Dekko (Indian)

Less obvious

Dungaree (indian)

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The book is called Port Out, Starboard Home: And Other Language Myths by

Michael Quinion

False etymologies are "common as muck"! many, like "posh" are allegedly acronyms: g.o.l.f., f.u.c.k., etc. BUT acronyms are almost exclusively a 20th century invention because, among other things, they depend on universal literacy to be widely recognizable: scuba, ROM, and so on. Also, the false etymologies are often much more interesting than the boring old truth. :P

"Brass monkeys" were NOT brass triangles - this has been widely researched and disproven on another (1812 Royal navy) list. probably just a colourful turn of speech with no (so far) traceable origin. Cannon balls were not stacked on deck - think really BIG waves - but kept in holes in a wooden plank running below the railing (forget the name, not a sailor): ready to the guns and secure.

"Show a leg" - again, I'm guessing that canny old bosun's mates could tell men from women without a peep show! More liekly it simply meant "Get your legs outta that hammock and on the bl**din' deck!"

"Here I come, with a sharp knife a a clean conscience! Show a leg! Out or down!" (In extremis. laggards had the hammock ropes cut to speed them to the deck.

My tuppence worth and more!

Peter :blush:

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Guest Darling

This is all very interesting, i wonder if anyone can get back to me about the saying "going the whole nine yards" originating so i've been told from Spit fire pilots in the second world war when they knew they were about to meet their maker would fire off all their MG rounds which was about 9 yards of link for each cannon. True or falso, please advise.

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This is all very interesting, i wonder if anyone can get back to me about the saying "going the whole nine yards" originating so i've been told from Spit fire pilots in the second world war when they knew they were about to meet their maker would fire off all their MG rounds which was about 9 yards of link for each cannon. True or falso, please advise.

The answer below was sourced at http://www.phrases.org.uk/meanings/the-whole-nine-yards.html the I have looked at a number of definitions and this is a good summation, capturing the general sense of all the articles I guess you have see what you like best.

.To get a more plausible source we have to come forward to as recently as 1967. In 'The Doom Pussy (A narrative about the Vietnam War and the men who are fighting it)', by Elaine Shepard.

A storyline in the book concerns a letter to a serviceman from a sweetheart, promising him comprehensive sexual favours when he gets back home. His response to this is:

"God. The first thing in the early pearly morning and the last thing at night. Beds all over the gahdam house. The whole nine yards."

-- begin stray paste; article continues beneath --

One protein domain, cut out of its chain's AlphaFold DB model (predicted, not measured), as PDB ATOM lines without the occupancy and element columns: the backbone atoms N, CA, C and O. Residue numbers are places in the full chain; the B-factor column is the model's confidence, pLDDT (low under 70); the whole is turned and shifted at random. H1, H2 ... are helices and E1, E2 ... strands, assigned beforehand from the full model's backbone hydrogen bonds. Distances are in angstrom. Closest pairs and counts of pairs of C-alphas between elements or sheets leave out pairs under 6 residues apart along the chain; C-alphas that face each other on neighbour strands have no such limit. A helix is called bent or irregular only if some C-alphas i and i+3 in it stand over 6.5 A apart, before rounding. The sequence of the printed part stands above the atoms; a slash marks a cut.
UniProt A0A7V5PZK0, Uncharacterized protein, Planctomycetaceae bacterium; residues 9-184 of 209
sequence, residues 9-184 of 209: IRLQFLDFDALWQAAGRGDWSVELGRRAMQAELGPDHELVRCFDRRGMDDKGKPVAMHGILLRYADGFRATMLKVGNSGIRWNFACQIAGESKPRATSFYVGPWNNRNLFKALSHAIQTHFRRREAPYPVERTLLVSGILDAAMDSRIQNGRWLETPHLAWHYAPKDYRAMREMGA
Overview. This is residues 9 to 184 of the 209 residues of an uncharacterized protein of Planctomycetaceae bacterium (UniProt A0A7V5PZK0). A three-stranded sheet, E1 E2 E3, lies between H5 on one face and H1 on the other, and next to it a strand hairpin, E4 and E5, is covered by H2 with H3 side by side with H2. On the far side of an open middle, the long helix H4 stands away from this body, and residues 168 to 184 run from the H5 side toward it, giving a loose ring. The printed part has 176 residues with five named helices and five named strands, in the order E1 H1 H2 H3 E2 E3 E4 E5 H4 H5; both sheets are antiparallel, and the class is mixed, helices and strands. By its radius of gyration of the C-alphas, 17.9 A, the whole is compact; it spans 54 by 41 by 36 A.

It isn't clear if the author coined the phrase herself, although the manner of its use in the story would suggest not. Ms. Shepard died in September 1998, so unfortunately we can't ask her.

Although the precise origin of any particular phrase may be difficult to determine, the date of its coinage usually isn't. Phrases that are accepted into common use appear in newspapers, court reports, novels etc. very soon after they are coined and continue to do so for as long as the phrase is in use. Anyone putting forward an explanation of an origin the whole nine yards dating from before the 1960s has to explain the lack of a printed record of it prior to 1967. If, to take the most commonly repeated version for instance, the phrase comes from the length of WWII machine gun belts, why is there no printed account of that in the thousands of books written about the war and the countless millions of newspaper editions published throughout the 1950s and 60s? The ideas that it pre-dates the war and goes back to the 19th century or even the Middle Ages are hardly plausible.

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"God. The first thing in the early pearly morning and the last thing at night. Beds all over the gahdam house. The whole nine yards."

It isn't clear if the author coined the phrase herself, although the manner of its use in the story would suggest not. Ms. Shepard died in September 1998, so unfortunately we can't ask her.

well... if he DID give her the whole nine yards... she would have died a lot earlier.... but I think he was probably exaggerating a bit........

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Wrong side of the Pond, methinks.

"The whole nine yards" is from American football-- the minimal movement forward for a "down" without which possession of the ball changes teams-- and would have spread that way. Not an English expression.

The meaning is to carry something forward to satisfactory completion.

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Wrong side of the Pond, methinks.

"The whole nine yards" is from American football-- the minimal movement forward for a "down" without which possession of the ball changes teams-- and would have spread that way. Not an English expression.

The meaning is to carry something forward to satisfactory completion.

Don't think there was an implication that it was in fact a British saying! Equally, a quick scout around the web doesn't really confirm that the phrase has it's origins in American Football since I understand that 10 yards are required.

"This phrase is of unknown origin and is the subject of some debate. At issue is to what does nine yards refer. The meaning is clearly the entirety or everything, but nine yards is not a significant measure of anything. All we know about its origin is that the phrase cannot be traced any earlier than the mid-1960s" and that it is American in origin. see http://www.wordorigins.org/wordorw.htm

Perhaps there should be prize for the most plausible answer

Edited by stephen

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Well, I assumed the obvious answer of the three sails (hung from YARDS) of the three masts of a full square rigged ship was too obvious, being a landlubber. :blush:

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Well, I assumed the obvious answer of the three sails (hung from YARDS) of the three masts of a full square rigged ship was too obvious. :blush:

Rick,

Apparently so. Nor does it seem that shrouds, kilts or cement provide the correct etymology for this phrase!